Monday breaks records as hottest day ever recorded on earth
The hottest day ever recorded on Earth was recorded on Monday, July 3, in an alarming climate milestone.
US meteorologists reported on Tuesday that the average global temperature exceeded an unprecedented 17 degrees Celsius (62.6 degrees Fahrenheit). The daily record surpasses the previous record set last year and demonstrates that climate change is intensifying.
According to Berkeley Earth scientist Robert Rohde, yesterday was the hottest single day measured by humans. We may well see a few even warmer days over the next six weeks due to El Nio and global warming.”
As a result of climate change and the El Nio weather pattern, parts of the northern United States and Canada have experienced hotter and drier weather. In addition to breaking records, these extreme weather events have far-reaching consequences.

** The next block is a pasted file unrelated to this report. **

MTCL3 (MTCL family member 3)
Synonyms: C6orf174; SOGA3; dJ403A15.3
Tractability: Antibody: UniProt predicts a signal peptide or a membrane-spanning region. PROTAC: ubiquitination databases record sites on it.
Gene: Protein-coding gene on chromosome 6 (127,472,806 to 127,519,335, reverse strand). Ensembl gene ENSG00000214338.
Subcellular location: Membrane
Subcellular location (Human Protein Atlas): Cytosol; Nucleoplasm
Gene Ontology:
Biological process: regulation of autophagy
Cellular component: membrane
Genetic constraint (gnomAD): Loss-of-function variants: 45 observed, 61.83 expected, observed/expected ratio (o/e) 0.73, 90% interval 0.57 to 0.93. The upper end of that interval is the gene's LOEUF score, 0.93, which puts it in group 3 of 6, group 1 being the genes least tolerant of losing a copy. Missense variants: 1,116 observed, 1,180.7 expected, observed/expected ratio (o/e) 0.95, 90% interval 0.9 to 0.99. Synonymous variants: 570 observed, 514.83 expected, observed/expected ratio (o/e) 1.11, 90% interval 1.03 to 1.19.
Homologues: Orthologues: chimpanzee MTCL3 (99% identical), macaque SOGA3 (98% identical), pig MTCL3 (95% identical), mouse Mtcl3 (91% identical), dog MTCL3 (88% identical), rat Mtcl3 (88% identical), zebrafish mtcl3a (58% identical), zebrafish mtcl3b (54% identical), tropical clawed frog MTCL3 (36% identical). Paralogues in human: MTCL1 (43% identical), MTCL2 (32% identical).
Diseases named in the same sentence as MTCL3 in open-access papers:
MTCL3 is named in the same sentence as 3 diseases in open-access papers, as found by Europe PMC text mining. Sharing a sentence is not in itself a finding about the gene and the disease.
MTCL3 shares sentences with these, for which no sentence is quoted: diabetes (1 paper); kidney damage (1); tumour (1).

The National Oceanic and Atmospheric Administration (NOAA) states that Earth’s rising temperatures have resulted in regional and seasonal temperature extremes, diminished snow cover and sea ice, intensified heavy rainfall, and changed plant and animal habitat ranges.
Climate change poses significant challenges for the planet’s ecosystems and human well-being. Climate change can have a negative impact on agricultural productivity, threaten water resources, and increase the frequency and severity of natural disasters.
Moreover, human activities have implications that cannot be ignored. Approximately 40 billion tonnes of CO2 are released into the atmosphere each year from fossil fuel combustion.
The consequences of rising temperatures go beyond one record-breaking day. According to predictions, temperatures will continue to rise in the coming weeks as the Pacific Ocean continues to experience El Nio conditions.
Climate change is becoming an urgent issue that requires concerted global efforts to mitigate its devastating effects. For our planet and its inhabitants to survive, sustainable practices, renewable energy transitions, and international cooperation are vital.